Harris, the neuroscientist, stressing the four of them only met once for such a conversation (and like all of them missing “Hitch” who was one of a kind), discusses the irony of religion that unites people though “by tribalism and spawning moralistic fears” (taking it to its extremity, leading actually to religion-based terrorism at least in the mind of misguided perpetrators) and giving bad reasons through faith for “doing good” when good reasons are naturally available. Harris ponders on the belief in the omniscient deity of the sort imagined by Christians, Muslims and Jews, using the example of the mosquito that bites the expecting Brazilian mother at night in her sleep while she dreams about the future and giving her the Zika virus that will eventually give her twin born daughters microcephaly while an omnipotent and omniscient God does nothing to prevent in the slightest the horror that will unfold. What are the faithful to believe in that point and how would they explain that? Harris feels that “they know that their God isn’t as nearly attentive as he would be if he actually existed”. Nothing stopped that long line of tiny monsters that have been at work for 200 million years from destroying that woman’s and her unborn girls lives in return for a quick drink. Harris feeling that the fact-based story dismantles whole libraries of “theological hairsplitting and casuistry” still knows that if a vaccine or a cure for Zika were to be found by science, that is not based on lies and ignorance however blessed, the faithful would still thank God for it. And given the fire at Notre Dame de Paris one is tempted as the devil’s advocate (pun intended) to wonder if Harris would adopt the “Zika principle” to this tragedy.

The conversation sees Harris wondering if all religions are equally awful, meeting a very even-handed Dawkins in his overall religious rejection while Hitchens finds Islam the far more damaging for the mind and indeed body given the ambient terrorism, a felling that is clearly followed by both Harris and Dennett again based on “evidence” and the number of deaths attributed to Jihadism. This approach in many ways that smells of bigotry did prevent Dawkins from sharing some conference platforms due to perceived Islamophobia, which he would defend on scientific, indeed statistical grounds. On this point, it is interesting to note that Ayaan Irsi Ali, the black Somali-born author, one time Dutch politician fighting for her life and fierce critic of Islam (now US-based and wife of renowned historian Niall Ferguson) had not joined at the last minute the DC discussion as originally planned (but will be with the surviving three at a big conference down under in 2011 to discuss the same themes). It is also interesting to note that Christianity seems less of a target for the Horsemen given the times and the central role of Islamic fundamentalism even if all religions remain the targets of the group.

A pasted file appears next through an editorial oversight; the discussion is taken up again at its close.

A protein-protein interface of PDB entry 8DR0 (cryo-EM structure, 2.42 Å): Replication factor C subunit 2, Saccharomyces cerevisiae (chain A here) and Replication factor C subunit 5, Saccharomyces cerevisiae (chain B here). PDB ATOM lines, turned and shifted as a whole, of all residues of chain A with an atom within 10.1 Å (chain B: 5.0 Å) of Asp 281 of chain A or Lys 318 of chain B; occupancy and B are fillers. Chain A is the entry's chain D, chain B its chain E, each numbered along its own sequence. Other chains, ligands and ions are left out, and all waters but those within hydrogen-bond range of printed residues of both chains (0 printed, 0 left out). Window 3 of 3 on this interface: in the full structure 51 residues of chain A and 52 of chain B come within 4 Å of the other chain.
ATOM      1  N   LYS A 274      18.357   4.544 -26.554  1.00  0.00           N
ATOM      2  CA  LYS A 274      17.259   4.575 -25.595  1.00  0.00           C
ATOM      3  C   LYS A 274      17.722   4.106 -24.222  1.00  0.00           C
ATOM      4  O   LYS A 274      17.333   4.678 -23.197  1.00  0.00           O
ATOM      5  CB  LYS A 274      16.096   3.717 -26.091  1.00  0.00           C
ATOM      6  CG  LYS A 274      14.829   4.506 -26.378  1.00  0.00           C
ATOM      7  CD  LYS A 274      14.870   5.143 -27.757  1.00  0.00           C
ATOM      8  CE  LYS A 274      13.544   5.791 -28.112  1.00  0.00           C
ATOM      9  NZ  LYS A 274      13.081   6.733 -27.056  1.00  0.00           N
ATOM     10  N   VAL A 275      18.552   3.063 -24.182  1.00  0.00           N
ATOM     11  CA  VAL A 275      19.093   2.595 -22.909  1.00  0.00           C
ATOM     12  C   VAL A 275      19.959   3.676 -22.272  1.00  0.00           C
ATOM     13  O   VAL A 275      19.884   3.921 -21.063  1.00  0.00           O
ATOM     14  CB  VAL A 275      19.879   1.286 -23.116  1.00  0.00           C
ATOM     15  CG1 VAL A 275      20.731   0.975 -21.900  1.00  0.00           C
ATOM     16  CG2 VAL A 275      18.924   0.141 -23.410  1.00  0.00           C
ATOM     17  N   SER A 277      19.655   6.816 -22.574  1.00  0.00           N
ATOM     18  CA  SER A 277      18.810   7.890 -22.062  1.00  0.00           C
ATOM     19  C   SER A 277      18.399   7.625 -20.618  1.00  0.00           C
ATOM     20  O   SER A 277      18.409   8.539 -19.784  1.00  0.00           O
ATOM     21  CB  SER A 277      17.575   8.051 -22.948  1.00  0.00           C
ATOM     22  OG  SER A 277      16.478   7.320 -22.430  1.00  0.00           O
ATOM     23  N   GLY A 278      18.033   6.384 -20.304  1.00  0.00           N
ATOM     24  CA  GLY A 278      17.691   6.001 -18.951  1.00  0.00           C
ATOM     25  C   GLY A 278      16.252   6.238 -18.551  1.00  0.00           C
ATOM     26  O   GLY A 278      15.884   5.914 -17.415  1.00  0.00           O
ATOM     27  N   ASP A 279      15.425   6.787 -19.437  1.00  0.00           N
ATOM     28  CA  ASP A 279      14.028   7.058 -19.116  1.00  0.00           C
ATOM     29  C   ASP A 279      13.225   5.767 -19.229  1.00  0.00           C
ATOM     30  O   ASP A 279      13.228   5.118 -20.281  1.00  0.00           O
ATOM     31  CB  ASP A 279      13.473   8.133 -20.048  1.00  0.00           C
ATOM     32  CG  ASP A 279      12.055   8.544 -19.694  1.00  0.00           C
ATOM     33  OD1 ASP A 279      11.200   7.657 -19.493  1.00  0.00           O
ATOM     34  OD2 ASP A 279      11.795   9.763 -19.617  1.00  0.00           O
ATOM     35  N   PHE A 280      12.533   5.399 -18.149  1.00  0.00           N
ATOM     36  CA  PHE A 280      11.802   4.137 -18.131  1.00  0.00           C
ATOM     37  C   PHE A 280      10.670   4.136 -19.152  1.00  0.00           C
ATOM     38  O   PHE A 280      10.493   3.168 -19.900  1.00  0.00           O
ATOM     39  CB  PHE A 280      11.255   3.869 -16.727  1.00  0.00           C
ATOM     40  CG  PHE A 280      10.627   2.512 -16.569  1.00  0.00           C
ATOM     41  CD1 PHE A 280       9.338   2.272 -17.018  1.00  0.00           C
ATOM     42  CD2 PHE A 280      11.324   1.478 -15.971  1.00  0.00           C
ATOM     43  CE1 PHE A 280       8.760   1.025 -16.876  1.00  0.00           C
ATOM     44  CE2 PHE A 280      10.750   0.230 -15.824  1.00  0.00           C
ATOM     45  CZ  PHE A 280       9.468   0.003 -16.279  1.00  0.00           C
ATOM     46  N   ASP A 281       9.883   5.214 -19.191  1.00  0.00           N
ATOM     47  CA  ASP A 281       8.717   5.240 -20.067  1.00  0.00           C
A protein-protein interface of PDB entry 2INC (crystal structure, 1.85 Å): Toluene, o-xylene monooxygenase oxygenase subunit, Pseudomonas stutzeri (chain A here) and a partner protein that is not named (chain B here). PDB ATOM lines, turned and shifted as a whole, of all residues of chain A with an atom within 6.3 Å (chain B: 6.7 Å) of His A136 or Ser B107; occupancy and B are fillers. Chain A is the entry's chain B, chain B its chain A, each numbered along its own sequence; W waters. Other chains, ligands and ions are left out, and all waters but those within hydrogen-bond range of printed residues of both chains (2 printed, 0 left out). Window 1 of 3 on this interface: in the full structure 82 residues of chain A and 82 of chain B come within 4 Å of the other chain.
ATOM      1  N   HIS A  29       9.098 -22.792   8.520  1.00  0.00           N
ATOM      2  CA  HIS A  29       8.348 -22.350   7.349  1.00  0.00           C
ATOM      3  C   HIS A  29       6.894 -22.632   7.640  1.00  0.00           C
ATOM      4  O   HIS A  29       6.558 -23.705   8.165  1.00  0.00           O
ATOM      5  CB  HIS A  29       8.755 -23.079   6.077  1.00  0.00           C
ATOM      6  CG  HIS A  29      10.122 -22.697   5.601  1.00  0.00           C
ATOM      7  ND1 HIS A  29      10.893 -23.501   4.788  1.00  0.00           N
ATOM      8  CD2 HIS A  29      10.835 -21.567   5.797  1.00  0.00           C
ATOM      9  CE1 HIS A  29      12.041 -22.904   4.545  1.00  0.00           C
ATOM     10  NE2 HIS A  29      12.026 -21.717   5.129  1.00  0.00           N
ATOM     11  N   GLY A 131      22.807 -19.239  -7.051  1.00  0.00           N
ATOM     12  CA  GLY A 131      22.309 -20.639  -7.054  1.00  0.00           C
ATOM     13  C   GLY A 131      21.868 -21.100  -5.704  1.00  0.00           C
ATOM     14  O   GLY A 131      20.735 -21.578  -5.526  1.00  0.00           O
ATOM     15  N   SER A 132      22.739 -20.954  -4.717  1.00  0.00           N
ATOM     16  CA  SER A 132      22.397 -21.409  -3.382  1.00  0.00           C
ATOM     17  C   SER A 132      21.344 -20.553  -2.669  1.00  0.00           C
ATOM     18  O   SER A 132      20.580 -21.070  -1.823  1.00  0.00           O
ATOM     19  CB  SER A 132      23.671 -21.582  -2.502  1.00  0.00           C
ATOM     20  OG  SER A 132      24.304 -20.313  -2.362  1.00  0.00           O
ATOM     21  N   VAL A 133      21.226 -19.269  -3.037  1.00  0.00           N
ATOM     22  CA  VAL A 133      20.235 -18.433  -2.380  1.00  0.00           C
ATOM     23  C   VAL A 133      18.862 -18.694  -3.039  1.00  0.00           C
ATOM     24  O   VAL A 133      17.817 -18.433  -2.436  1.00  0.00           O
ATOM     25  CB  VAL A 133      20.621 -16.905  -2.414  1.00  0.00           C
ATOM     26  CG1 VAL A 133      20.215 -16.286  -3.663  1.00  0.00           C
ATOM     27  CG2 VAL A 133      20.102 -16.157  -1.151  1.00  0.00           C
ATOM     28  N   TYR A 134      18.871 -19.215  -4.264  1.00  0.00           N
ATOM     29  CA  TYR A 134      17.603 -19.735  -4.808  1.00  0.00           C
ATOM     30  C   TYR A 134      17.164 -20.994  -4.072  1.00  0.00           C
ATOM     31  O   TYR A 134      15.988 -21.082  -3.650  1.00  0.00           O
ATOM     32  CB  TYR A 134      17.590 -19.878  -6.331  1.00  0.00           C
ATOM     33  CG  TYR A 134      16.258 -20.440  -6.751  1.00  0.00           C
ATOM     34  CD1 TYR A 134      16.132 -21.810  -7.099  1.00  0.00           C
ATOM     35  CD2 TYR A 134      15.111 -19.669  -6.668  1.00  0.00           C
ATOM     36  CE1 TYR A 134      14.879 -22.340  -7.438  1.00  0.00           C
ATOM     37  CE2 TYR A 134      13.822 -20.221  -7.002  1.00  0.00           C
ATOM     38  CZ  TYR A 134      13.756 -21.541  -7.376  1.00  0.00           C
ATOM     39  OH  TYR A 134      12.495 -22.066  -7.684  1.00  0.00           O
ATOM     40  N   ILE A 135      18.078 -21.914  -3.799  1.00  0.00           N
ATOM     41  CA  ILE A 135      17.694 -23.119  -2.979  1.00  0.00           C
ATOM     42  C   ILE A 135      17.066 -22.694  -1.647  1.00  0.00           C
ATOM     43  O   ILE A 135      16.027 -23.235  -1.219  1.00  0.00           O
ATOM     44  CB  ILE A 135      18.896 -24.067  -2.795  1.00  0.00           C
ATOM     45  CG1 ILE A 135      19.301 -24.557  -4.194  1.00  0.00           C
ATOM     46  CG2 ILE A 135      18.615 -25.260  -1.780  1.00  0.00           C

Hitchens no longer with us will of course not write anything in terms of update or introduction to the discussion (I know some will wonder if he would have done it from paradise or hell…). One feels he is missed due to his superior intellectual brio and as he was indeed the most incisive and greatest debater of the four, something that the others will almost acknowledge. He focused on distinguishing the numinous (or divine will) from the supernatural while never desecrating and falling to the level of profanity as in Sophocles’ Antigone, “leaving the pious to destroy churches and burn synagogues or burn each other’s mosques” (on the quote his atheism as we will see had taken a very acerb anti-islamic tone post 9-11).  

The famed “discussion” will lead to several meandering conclusions along the way of their discussion following a loose framework: